Words are a fundamental part of our lives but they are, after all, just words.

Monday, September 10, 2012

Four Years...

Today Sarah turns four. I’m continually amazed by the speed with which time passes. How in the world has she gone from the beautiful little angel battling a terrible disease to a cute & feisty little girl ready to enter preschool?

Sarah’s been enjoying the longest trouble free time of her post-transplant journey. At times, it’s hard to believe she even had a transplant. Or that she battled biliary atresia. And that she could have died. I’m not trying to be melodramatic. The journey seemed so surreal itself and now this “quiet” time is beginning to resemble it.

It’s not that I’ve forgotten what happened. I never will. Writing a book about the experience doesn’t allow me the luxury of setting those memories aside, either. If anything they can seem fresher than they were almost four years ago.
We celebrate all our kids birthdays with equal vigor but there’s still something different about Sarah’s special day. And there always will be. We’re only blessed with our children for a short duration. It will end up being a short part, in terms of years, in our lives and hopefully theirs.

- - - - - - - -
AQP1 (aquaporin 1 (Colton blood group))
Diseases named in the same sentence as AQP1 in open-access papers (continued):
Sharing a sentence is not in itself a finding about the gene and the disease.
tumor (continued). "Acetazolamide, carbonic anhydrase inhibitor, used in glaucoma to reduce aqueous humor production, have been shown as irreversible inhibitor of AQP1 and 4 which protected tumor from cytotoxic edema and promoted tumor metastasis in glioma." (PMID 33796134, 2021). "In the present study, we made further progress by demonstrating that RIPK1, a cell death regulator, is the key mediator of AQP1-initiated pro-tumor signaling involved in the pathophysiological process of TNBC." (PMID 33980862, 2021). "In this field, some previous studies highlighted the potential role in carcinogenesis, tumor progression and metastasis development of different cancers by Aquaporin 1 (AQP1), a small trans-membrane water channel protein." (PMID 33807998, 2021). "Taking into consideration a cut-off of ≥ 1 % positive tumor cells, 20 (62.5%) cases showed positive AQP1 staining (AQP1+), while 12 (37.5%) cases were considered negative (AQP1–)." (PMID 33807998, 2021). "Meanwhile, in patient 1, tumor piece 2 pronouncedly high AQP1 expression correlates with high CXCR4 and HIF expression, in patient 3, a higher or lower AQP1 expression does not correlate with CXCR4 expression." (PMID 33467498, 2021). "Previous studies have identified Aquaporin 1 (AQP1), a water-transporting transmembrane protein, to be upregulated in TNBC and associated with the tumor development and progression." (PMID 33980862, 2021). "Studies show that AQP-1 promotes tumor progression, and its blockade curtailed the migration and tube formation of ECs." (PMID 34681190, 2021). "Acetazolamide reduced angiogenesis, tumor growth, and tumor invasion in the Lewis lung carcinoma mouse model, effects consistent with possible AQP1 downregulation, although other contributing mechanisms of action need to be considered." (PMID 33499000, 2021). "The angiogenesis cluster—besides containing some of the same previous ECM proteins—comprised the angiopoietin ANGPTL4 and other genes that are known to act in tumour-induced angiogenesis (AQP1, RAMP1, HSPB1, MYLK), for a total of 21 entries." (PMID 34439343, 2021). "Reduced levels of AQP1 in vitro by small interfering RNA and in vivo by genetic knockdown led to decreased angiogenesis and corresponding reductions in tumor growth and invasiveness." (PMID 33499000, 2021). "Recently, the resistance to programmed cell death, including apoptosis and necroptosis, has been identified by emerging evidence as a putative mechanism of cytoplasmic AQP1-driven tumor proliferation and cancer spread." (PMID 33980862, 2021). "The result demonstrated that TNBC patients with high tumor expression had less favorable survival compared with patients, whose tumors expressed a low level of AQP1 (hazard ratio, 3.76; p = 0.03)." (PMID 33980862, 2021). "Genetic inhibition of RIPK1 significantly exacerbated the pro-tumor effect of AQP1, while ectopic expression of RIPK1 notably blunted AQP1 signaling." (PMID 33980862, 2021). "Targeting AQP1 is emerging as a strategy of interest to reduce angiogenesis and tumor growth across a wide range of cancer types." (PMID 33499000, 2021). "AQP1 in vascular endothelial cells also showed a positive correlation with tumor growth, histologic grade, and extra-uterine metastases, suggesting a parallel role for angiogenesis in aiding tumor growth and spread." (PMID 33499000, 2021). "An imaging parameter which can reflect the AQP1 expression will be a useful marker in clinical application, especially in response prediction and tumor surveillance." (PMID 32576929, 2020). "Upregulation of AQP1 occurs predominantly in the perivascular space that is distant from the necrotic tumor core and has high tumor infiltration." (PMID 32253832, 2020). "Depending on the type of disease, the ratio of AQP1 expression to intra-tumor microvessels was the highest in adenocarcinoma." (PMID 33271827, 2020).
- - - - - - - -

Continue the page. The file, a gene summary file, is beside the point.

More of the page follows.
It’s important to me that each celebration be just that: a celebration of life, joy, love and gratefulness.

Happy Birthday, Sarah!

Sunday, September 2, 2012

Forgiving Yourself

Forgiving yourself. These words conjure up a variety of thoughts within different people's minds. Today, I want to tackle forgiveness from the point of view of a liver parent. We've watched with sorrow recently as several of our precious liver children have left this world. The grief of a parent is  an experience unique to each one. I can't begin to understand everyone's pain because we are all so different.

What I do know is that guilt is one of the emotions that frequently torments us amidst pain and loss. Did I do enough to save my baby? What did I miss that might have helped in an earlier diagnosis? Why couldn't I buy them more time? How in the world can I live without them?

These questions and others can really become rhetorical because in truth, there's no way we can honestly answer them. Our anguish and loss causes us to ask them but answers alone are sometimes not enough. Only time, faith and the love we showed our children in their brief time with us can heal our wounds.

Guilt can be a debilitating thing. For those of us with kids suffering from various pediatric liver diseases, are awaiting transplants, or have received their gift of life but are struggling, the best thing we can do is let go of any guilt.

Forgiving ourselves for what we see as failing our children is often the first step to healing. We'll never know why our children were taken from us now, this side of heaven. But we can take the necessary step of acquitting ourselves of some tragic failure to save them. Not only will this free us from a self-made prison but it allows us to fully celebrate the beautiful life we were blessed to share for such a short time.